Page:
3 Advantages of Arguing

Arguing and Its Advantages

It is common for us to be involved in arguments and fights. From the small ones to the big ones. In fact, it is natural because by default, we all have ego and have a grasp on something that we believe is true. To some, a slight deviation can even turn the table upside down. But what if the truth is not what is what was made observable only to you? What if the truth is made to be actually held by that disagreeing person in front of you? Here are some advantages of arguing in a discussion that I can think of –

1. You Get to Know the Best of Something.

Oftentimes we argue about things revolving in that same area of knowledge. To me, it is as simple as making a curry puff. Your goal is just to enjoy some warm and nice curry puff and you know how to make one in your own way. But then, someone you knew from your backyard has a better recipe and its deliciousness has you smiling once you eat it. So now, would you prefer fighting or would you prefer an even nicer curry puff?

2. It tells You About your Own Self. And What is To Worry.

Sometimes, we lose ourselves in the midst of talking. It may not happen to you, but I’ve seen some people of this character. The deen (read: religion) preaches to good things and the best part of having a deen as your lifelong guide is that it helps you to be good at all times. That includes when arguing. Whenever you lose control over your emotions, it’s best for you to step back and analyze your belief and to be exact; faith.

You see, when we get ourselves in arguments, usually the other person would have the temptation of judging our acts in comparison to what comes out from our mouth. Although you knew that the habit of judging others is not advisable, whenever the situation occurs, it may be a cue for you in valuing your own self.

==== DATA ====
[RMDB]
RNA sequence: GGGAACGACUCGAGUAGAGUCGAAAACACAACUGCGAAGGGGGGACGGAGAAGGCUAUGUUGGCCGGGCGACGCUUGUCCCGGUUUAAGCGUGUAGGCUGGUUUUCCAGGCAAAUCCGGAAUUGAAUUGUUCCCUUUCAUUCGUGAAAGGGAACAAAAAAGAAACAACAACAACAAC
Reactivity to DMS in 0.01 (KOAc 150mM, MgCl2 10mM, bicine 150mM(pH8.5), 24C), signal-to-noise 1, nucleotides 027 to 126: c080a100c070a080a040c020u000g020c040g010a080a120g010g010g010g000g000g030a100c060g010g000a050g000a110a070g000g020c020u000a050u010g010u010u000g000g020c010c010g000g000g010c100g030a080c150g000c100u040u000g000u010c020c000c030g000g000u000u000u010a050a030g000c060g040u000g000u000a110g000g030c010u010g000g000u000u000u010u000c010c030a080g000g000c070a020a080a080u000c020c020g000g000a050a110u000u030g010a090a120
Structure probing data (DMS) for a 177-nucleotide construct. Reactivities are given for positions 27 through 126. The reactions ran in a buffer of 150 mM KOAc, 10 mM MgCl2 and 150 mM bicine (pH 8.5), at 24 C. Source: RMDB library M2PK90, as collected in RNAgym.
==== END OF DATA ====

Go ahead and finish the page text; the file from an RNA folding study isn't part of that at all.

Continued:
In other words, arguing in a discussion can redefine your view of yourselves; physically and spiritually.

3. You Get to Know Others’ Personalities As Well.

It’s normal for people to come out with some points as a proof of their rationale and it’s expected for you to do the exact same thing in an argument or a discussion. However, these two situations are actually and entirely an option. To voice out or to keep your mouth shut, you take the pick.

By default, we will speak and deliver what is accepted as true to us. If we take a fact as a partial truth of what’s really going on around an issue, it is the actual truth that we accept. The exact same process is happening while I’m typing and while you reading. So, it’s conclusive that while you’re reading, you have the chance of understanding my way of looking at things and accepting them as truth. Later, with a deeper thought, you will have a clue on my personalities. Minds guide what bodies act. That is happening to me while I’m typing (or while someone else is talking to you) as it’s happening to you while you’re reading (or listening). And it indirectly describes my personalities.

I conclude that there’s more into arguing than just about hurting others while making sure your points are at all times heard. Ego’s fine but controlling it is much better and more beneficial.

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